Scottish black metallers Ifrinn (Scottish Gaelic for ‘hell’) made noticeable waves on their 2106 self-titled demo, Ifrinn. Now signed to Finnish indie The Sinister Flame, the mysterious outfit returns with Caledonian Black Magick, an EP fraught with ancient dangers that hadn’t–until now–descended below the Vallum Antonini. Not much is known about Ifrinn. Their brand of black metal is both chaotic and introspective. At no time on Caledonian Black Magick do the group pander the genre’s most salacious tenents, but rather focus inward on crafting vision and sound that is hypnotic yet destructive. To wit, the presence of Scottish traditional music in all its gregarious forms is faint if not at all observable in parts. This grants Ifrinn the ability to transcend its geography and the cultural tie-downs that go with it. Ifrinn are, indeed, not of Scotland. They exist omnipresent and stateless.
“Written and completed immediately after the first release, Caledonian Black Magick has been an EP mired with lengthy setbacks culminating with the pandemic no less. However, it is a testament to the indomitable will of the nightside, that it cannot be hindered, ignored or contained. Caledonian Black Magick was committed to record finally in the Scottish Highlands under the eerie gaze of an October full moon in 2019, whilst mastered by the World Tree Forge (Mongrel’s Cross/Fate’s Hand) in Oceania the following year of plague. The instrumentation has shown a significant increase in hostility and aggression, highlighting a deeper path Ifrinn mean to traverse sonically and spiritually. There will be a lesser wait betwixt future compositions. It’s merely a glimpse into the maw of darkness possessed by this esoteric constellation. Regarding the title piece, “Caledonian Black Magick” serves as an ode to those who dance at the witches sabbath and toil with devilry upon this ancient land.”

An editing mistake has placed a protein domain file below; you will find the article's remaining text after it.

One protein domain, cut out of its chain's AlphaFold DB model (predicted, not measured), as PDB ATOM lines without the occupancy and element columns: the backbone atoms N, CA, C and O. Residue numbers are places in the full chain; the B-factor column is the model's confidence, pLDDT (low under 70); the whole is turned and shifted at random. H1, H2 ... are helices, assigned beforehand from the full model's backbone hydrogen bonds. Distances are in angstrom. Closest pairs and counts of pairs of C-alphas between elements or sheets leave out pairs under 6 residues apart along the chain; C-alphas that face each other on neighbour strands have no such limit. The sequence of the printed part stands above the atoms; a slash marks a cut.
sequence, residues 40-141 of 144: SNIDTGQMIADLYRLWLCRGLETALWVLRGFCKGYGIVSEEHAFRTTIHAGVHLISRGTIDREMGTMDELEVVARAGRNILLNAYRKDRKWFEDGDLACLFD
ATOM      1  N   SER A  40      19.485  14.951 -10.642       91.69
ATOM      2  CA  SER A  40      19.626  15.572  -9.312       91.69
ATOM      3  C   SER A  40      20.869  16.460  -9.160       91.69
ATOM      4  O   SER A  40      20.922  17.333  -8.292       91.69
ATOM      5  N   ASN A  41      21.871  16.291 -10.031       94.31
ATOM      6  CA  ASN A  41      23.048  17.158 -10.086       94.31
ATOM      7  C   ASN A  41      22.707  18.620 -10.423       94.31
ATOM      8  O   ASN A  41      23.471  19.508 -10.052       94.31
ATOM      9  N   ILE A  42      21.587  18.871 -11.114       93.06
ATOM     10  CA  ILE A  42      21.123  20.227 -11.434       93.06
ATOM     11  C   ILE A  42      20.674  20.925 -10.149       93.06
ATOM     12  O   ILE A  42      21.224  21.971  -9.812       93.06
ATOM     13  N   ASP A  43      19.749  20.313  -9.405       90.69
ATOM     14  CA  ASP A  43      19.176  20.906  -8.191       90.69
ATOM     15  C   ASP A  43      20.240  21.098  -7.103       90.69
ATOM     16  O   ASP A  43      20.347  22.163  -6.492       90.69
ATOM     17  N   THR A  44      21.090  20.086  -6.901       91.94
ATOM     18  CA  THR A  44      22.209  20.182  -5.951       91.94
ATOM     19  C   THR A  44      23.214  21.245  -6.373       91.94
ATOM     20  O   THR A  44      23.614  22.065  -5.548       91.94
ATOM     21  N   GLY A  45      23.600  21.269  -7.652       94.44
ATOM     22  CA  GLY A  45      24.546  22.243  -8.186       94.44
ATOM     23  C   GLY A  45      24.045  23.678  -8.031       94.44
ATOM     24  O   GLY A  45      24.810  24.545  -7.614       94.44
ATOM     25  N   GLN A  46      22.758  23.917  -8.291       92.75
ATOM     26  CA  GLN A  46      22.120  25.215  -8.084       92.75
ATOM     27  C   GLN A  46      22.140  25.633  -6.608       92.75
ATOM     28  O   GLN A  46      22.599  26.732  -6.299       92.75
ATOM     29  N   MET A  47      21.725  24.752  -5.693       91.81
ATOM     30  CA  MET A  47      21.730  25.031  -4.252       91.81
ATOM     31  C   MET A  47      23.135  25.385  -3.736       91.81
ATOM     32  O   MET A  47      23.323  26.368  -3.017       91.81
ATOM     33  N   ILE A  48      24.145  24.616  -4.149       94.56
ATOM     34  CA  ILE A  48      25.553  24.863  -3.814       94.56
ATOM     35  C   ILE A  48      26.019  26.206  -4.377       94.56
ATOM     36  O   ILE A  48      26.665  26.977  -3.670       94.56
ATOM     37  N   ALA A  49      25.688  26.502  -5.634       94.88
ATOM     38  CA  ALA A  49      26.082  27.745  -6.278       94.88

Part the seas of normality. Swim in the blood of another bygone age. Feel the flesh of dead gods and goddesses.